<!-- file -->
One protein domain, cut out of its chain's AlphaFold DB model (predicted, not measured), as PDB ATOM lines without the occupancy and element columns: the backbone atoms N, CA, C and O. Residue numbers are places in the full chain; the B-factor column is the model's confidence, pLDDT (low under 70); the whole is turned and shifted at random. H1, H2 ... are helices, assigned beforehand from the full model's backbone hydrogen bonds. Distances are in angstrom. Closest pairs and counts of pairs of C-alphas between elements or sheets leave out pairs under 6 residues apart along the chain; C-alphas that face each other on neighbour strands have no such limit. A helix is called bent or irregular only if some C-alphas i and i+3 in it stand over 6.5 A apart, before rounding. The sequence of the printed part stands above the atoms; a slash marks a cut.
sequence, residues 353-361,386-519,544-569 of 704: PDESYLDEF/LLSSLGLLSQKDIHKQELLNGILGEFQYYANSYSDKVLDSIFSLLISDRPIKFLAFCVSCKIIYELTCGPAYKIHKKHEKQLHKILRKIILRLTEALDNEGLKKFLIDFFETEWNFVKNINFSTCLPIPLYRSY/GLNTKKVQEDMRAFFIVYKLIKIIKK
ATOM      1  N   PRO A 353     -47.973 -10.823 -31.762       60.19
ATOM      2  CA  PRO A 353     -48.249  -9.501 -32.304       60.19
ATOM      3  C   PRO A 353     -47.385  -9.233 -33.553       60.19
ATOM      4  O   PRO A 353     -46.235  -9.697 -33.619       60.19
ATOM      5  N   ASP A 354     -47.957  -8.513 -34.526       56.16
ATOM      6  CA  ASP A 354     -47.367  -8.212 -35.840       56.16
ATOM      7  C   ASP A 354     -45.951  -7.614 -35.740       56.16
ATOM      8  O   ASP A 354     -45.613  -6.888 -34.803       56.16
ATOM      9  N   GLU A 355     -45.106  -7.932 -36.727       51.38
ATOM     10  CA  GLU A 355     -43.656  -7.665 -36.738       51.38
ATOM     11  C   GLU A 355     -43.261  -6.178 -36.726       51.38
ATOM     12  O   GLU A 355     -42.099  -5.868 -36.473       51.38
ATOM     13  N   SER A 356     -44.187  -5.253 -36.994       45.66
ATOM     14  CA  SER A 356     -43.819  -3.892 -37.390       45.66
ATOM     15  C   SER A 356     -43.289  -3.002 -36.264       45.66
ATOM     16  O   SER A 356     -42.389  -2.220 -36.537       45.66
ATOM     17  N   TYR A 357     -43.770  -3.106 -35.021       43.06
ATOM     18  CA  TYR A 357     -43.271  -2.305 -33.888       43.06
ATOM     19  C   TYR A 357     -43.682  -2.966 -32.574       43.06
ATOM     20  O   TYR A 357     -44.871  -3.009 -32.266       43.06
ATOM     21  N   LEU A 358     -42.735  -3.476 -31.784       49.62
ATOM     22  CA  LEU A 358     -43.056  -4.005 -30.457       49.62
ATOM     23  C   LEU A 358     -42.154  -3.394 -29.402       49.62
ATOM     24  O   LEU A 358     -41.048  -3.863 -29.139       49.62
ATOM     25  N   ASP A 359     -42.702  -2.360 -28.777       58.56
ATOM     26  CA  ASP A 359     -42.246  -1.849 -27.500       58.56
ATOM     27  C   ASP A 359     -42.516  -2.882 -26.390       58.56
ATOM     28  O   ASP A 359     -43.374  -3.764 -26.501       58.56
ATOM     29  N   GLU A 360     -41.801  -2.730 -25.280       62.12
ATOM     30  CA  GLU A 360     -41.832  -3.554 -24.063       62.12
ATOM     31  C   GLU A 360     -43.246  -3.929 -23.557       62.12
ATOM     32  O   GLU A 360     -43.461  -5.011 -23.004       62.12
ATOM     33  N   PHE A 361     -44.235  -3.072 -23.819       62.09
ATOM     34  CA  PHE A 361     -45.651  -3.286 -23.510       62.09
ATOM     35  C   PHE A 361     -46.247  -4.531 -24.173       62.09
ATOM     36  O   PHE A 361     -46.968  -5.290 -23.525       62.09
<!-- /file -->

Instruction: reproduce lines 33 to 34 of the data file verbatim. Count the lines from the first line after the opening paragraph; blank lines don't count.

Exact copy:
ATOM     32  O   GLU A 360     -43.461  -5.011 -23.004       62.12
ATOM     33  N   PHE A 361     -44.235  -3.072 -23.819       62.09